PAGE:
I was a clumsy child and had more than my fair share of bumps and knocks. As a result, I was the recipient of a considerable amount of repetitive advice to “rub it better”. My younger self did not regard this as helpful; I wanted the pain gone, now.
A bit of a brat, perhaps, but if you ask people with pain – any kind of pain, be it acute pain after a fall or operation, a headache, or chronic pain like arthritis – what they want from treatment, it is the same as I wanted all those years ago. Pain gone, now.
There may be something in the idea that rubbing a painful area might actually help. We rub the skin over a painful area almost instinctively. Touch applied at particular frequency can be pleasant. And while there is research that shows that it might help, it is a big jump to demonstrate that rubbing alone is a useful treatment for pain if that pain is moderate or severe.
But what about rubbing something on to a painful area – a cream or a gel? There are all sorts of these. Some aim to cool, some to produce a sense of heat, some contain drugs like nonsteroidal anti-inflammatory drugs (NSAIDs), or capsaicin, an extract of chilli. Some are for acute pain, some for chronic, some you can buy over the counter from the chemist, and others need a prescription. Any large pharmacy has a bewildering array of products. How do you choose? Are any better than just rubbing?
Help comes in the form of a new Cochrane overview review that draws together all the current evidence. The overview pulled together results from 13 Cochrane reviews, with 206 individual trials and around 30,700 participants, to assess the benefits and harms of a range of topical (applied to the skin) painkillers for a range of conditions.
The main outcome was whether people with moderate or severe pain had their pain reduced to no worse than mild pain with treatment. And the comparison was between rubbing on the test medicine and rubbing on a placebo medicine that was identical in every way except that it had no active ingredient. Both were rubbed on in the same way to discount the effects of rubbing itself.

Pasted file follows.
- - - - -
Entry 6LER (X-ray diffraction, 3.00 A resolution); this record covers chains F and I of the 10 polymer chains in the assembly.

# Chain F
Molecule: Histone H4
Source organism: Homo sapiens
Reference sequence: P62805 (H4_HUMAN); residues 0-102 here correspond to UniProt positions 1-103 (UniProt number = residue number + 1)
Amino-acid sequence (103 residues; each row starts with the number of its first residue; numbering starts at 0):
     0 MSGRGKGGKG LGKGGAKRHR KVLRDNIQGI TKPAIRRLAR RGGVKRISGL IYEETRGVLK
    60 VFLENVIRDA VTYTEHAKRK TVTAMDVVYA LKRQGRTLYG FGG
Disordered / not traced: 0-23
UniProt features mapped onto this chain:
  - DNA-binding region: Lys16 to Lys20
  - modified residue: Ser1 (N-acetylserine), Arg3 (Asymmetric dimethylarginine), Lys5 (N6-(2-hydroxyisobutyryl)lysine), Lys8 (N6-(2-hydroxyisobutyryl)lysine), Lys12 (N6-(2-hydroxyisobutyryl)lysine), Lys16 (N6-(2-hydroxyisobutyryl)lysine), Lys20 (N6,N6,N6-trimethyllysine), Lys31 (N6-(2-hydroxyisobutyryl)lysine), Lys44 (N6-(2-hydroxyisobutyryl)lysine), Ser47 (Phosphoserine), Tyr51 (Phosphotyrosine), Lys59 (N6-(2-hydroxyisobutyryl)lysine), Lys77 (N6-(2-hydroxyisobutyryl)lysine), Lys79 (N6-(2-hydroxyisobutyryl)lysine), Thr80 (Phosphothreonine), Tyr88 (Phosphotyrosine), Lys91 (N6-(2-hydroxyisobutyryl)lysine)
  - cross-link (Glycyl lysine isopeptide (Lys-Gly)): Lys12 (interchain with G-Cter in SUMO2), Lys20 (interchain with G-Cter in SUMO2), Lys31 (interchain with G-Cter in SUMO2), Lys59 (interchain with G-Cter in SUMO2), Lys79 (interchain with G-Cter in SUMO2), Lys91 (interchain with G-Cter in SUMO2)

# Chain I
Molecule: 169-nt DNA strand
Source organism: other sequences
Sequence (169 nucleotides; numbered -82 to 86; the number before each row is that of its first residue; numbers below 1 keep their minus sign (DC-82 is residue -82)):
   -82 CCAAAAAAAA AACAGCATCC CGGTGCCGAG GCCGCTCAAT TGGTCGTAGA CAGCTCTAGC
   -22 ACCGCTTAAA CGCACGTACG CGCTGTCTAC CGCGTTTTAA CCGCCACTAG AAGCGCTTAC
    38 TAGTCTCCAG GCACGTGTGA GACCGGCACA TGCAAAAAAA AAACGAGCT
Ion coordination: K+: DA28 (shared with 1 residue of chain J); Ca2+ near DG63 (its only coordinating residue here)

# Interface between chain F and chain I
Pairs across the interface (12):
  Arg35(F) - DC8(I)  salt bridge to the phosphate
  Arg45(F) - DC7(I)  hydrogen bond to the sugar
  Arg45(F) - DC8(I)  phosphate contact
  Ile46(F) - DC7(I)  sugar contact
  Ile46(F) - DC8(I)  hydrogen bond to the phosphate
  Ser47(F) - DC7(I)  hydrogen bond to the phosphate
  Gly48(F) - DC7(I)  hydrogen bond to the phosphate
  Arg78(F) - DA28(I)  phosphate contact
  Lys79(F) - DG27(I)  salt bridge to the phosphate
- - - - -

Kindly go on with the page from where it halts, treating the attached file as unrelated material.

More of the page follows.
Some topical painkillers contain capsaicin, an extract of chilli. Kovaleva_Ka/Shutterstock
There’s good news and bad
First, the good news. In acute pain conditions, such as strains and sprains, two topical NSAID products, a diclofenac gel (Emulgel) and a ketoprofen gel produced good pain relief in about 70 to 80% of people, which was 40 to 60% more than with placebo. A good result here as the pain was reduced from moderate or severe to no worse than mild after about a week. The gel is important, because the same drugs in creams or plasters were not so effective (and there are probably good reasons for that). That’s about it for acute pain products available, with or without prescription.
In chronic pain conditions, the news is less good. For musculoskeletal conditions, like osteoarthritis, ketoprofen and diclofenac gel produced good pain relief – after about two weeks – in just 15-20% more people than a placebo gel. (Good pain relief was going from moderate or severe pain to no worse than mild pain.) Curiously, placebo responses were quite high, so when we included the placebo response in the figures we found that 40% to 60% do well with diclofenac or ketoprofen.
There is also a product from chillies (capsaicin at a high 8% concentration) that is useful in about 10% of people with nerve pain; but that’s a treatment used by specialists, often in hospital.
For many other rubbed-on products for pain relief (herbal remedies, salicylates, menthols, and some NSAID preparations) we have no evidence or so little evidence that we cannot trust it. It may work, but if you buy it, you have no idea whether you are buying something really good or just wasting your money. Experience suggests the latter, but if you have a remedy you swear by, stick with it. I know a chap who swears by rubbing WD40 on a sore back, but I wouldn’t recommend it.
Rubbed-on painkillers are designed to work locally, however. While there may be some local reactions (such as itching or redness), the good news is that effects on other parts of the body (such as nausea or dyspepsia) and serious side effects (such as bleeding) are rare because blood levels of drugs that are rubbed on are much lower than when they are taken orally.
By Andrew Moore, Honorary Senior Research Fellow, University of Oxford. Moore has consulted with companies that manufacture analgesics, including topical analgesics and is an author and editor for the Cochrane Pain, Palliative, and Supportive care group. Until recently he was the chairman of the International Study of Pain special interest group on systematic reviews and evidence. This article was originally published on The Conversation. Read the original article.